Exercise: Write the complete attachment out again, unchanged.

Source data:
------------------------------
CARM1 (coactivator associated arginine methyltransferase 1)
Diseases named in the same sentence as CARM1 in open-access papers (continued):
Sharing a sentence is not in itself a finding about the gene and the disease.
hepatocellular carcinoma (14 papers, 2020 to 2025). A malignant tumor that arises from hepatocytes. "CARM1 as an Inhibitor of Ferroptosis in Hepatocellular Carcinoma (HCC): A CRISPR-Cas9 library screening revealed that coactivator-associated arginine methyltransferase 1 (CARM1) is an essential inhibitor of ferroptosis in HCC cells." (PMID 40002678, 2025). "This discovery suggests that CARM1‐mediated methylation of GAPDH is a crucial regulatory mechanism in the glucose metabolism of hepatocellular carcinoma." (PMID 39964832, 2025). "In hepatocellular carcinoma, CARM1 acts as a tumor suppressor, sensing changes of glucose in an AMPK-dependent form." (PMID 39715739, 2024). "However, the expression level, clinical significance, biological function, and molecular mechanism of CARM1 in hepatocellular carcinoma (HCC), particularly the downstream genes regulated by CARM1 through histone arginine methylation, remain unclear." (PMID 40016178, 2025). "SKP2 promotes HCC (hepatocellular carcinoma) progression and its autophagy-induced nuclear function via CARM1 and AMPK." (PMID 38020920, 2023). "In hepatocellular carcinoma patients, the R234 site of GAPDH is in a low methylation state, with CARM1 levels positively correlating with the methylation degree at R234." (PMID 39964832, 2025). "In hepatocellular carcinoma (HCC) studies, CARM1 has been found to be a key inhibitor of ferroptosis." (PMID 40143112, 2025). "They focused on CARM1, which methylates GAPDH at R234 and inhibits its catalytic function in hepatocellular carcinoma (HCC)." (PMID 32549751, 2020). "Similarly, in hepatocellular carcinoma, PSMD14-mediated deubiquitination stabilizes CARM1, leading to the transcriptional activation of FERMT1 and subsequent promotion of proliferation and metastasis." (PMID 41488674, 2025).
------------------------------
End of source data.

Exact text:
CARM1 (coactivator associated arginine methyltransferase 1)
Diseases named in the same sentence as CARM1 in open-access papers (continued):
Sharing a sentence is not in itself a finding about the gene and the disease.
hepatocellular carcinoma (14 papers, 2020 to 2025). A malignant tumor that arises from hepatocytes. "CARM1 as an Inhibitor of Ferroptosis in Hepatocellular Carcinoma (HCC): A CRISPR-Cas9 library screening revealed that coactivator-associated arginine methyltransferase 1 (CARM1) is an essential inhibitor of ferroptosis in HCC cells." (PMID 40002678, 2025). "This discovery suggests that CARM1‐mediated methylation of GAPDH is a crucial regulatory mechanism in the glucose metabolism of hepatocellular carcinoma." (PMID 39964832, 2025). "In hepatocellular carcinoma, CARM1 acts as a tumor suppressor, sensing changes of glucose in an AMPK-dependent form." (PMID 39715739, 2024). "However, the expression level, clinical significance, biological function, and molecular mechanism of CARM1 in hepatocellular carcinoma (HCC), particularly the downstream genes regulated by CARM1 through histone arginine methylation, remain unclear." (PMID 40016178, 2025). "SKP2 promotes HCC (hepatocellular carcinoma) progression and its autophagy-induced nuclear function via CARM1 and AMPK." (PMID 38020920, 2023). "In hepatocellular carcinoma patients, the R234 site of GAPDH is in a low methylation state, with CARM1 levels positively correlating with the methylation degree at R234." (PMID 39964832, 2025). "In hepatocellular carcinoma (HCC) studies, CARM1 has been found to be a key inhibitor of ferroptosis." (PMID 40143112, 2025). "They focused on CARM1, which methylates GAPDH at R234 and inhibits its catalytic function in hepatocellular carcinoma (HCC)." (PMID 32549751, 2020). "Similarly, in hepatocellular carcinoma, PSMD14-mediated deubiquitination stabilizes CARM1, leading to the transcriptional activation of FERMT1 and subsequent promotion of proliferation and metastasis." (PMID 41488674, 2025).